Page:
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A randomized cross-over study of a traditional Japanese medicine (kampo), yokukansan, in the treatment of the behavioural and psychological symptoms of dementia


Mizukami, Katsuyoshi, Asada, Takashi, Kinoshita, Toru, Tanaka, Katsuaki, Sonohara, Kazuki, Nakai, Ryuhei, Yamaguchi, Kiyoshi, Hanyu, Haruo, Kanaya, Kiyoshi, Takao, Tetsuya, Okada, Masakatsu, Kudo, Sumio, Kotoku, Hayato, Iwakiri, Masahiko, Kurita, Hirofumi, Miyamura, Toshihiro, Kawasaki, Yosuke, Omori, Koji, Shiozaki, Kazumasa, Odawara, Toshinari, Suzuki, Tatsuya, Yamada, Shizuru, Nakamura, Youichi, Toba, Kenji


The International Journal Of Neuropsychopharmacology / Official Scientific Journal Of The Collegium Internationale Neuropsychopharmacologicum (CINP), Volume: 12, No.: 2, Pages.: 191-199

Year of Publication



The effectiveness and safety of yokukansan (TJ-54), a traditional Japanese medicine (kampo) for the treatment of the behavioural and psychological symptoms of dementia (BPSD), were evaluated in 106 patients diagnosed as having Alzheimer’s disease (AD) (including mixed-type dementia) or dementia with Lewy bodies. Patients were randomly assigned to group A (TJ-54 treatment in period I and no treatment in period II; each period lasting 4 wk) or group B (no treatment in period I and TJ-54 treatment in period II). BPSD and cognitive functions were evaluated using the Neuropsychiatric Inventory (NPI) and the Mini-Mental State Examination (MMSE), respectively. Activities of daily living (ADL) were evaluated using Instrumental Activities of Daily Living (IADL) in outpatients and the Barthel Index in in-patients. For the safety evaluation, adverse events were investigated. Significant improvements in mean total NPI score associated with TJ-54 treatment were observed in both periods (Wilcoxon test, p=0.040 in period I and p=0.048 in period II). The mean NPI scores significantly improved during TJ-54 treatment in groups A and B (p=0.002 and p=0.007, respectively) but not during periods of no treatment. Among the NPI subscales, significant improvements were observed in delusions, hallucinations, agitation/aggression, depression, anxiety, and irritability/lability. The effects of TJ-54 persisted for 1 month without any psychological withdrawal symptoms in group A. TJ-54 did not show any effect on either cognitive function or ADL. No serious adverse reactions were observed. The present study suggests that TJ-54 is an effective and well-tolerated treatment for patients with BPSD.;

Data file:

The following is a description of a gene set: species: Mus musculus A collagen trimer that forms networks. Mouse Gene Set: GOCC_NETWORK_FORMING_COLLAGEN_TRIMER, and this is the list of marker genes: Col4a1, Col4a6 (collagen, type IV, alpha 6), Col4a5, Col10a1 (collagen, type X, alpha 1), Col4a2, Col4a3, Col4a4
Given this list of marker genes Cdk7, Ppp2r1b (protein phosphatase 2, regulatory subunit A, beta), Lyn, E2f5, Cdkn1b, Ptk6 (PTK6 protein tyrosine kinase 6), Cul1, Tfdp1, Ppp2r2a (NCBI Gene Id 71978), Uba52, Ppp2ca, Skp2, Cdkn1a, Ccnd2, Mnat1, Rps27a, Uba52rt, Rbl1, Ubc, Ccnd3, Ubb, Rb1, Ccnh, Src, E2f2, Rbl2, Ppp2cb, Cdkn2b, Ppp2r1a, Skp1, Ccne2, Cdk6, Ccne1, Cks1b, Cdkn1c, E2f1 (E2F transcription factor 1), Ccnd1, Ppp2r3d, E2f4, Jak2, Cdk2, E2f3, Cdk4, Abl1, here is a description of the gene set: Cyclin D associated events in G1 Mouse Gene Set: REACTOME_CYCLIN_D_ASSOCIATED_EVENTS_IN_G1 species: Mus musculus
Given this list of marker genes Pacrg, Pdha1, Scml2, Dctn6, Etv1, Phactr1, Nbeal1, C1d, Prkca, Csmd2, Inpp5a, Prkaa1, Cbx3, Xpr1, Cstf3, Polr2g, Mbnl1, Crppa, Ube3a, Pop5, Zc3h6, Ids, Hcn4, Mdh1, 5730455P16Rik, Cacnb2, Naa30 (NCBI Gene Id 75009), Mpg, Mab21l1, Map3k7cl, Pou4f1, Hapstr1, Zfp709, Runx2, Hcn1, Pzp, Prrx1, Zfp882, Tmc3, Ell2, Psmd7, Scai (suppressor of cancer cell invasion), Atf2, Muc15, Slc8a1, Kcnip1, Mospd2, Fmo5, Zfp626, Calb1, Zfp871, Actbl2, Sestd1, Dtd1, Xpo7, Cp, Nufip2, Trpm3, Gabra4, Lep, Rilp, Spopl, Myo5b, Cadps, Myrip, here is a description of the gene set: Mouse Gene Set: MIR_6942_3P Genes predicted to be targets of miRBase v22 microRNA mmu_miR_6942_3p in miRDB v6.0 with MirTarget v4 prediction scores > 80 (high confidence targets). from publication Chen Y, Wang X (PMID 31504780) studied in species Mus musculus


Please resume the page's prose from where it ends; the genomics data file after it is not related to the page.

Bibtex Citation

@article{Mizukami_2008, doi = {10.1017/s146114570800970x}, url = {}, year = 2008, month = {dec}, publisher = {Oxford University Press ({OUP})}, volume = {12}, number = {02}, pages = {191}, author = {Katsuyoshi Mizukami and Takashi Asada and Toru Kinoshita and Katsuaki Tanaka and Kazuki Sonohara and Ryuhei Nakai and Kiyoshi Yamaguchi and Haruo Hanyu and Kiyoshi Kanaya and Tetsuya Takao and Masakatsu Okada and Sumio Kudo and Hayato Kotoku and Masahiko Iwakiri and Hirofumi Kurita and Toshihiro Miyamura and Yosuke Kawasaki and Koji Omori and Kazumasa Shiozaki and Toshinari Odawara and Tatsuya Suzuki and Shizuru Yamada and Youichi Nakamura and Kenji Toba}, title = {A randomized cross-over study of a traditional Japanese medicine (kampo), yokukansan, in the treatment of the behavioural and psychological symptoms of dementia}, journal = {The International Journal of Neuropsychopharmacology} }


aged, aged, 80 and over, behavioral symptoms, bias epidemiology, complications, dementia, drug evaluation, drug therapy, drugs chinese herbal, epidemiology, etiology, female, humans, japan, kampo, male, medicine chinese traditional, mental status schedule, middle aged, neuropsychological tests, psychology, statistics nonparametric, therapeutic use, yokukansan

Countries of Study


Types of Dementia

Dementia (general / unspecified)

Types of Study

Randomised Controlled Trial

Type of Outcomes

ADLs/IADLs, Behaviour, Cognition

Type of Interventions

Pharmaceutical Interventions

Pharmaceutical Interventions

Herbal remedies, vitamins, dietary supplements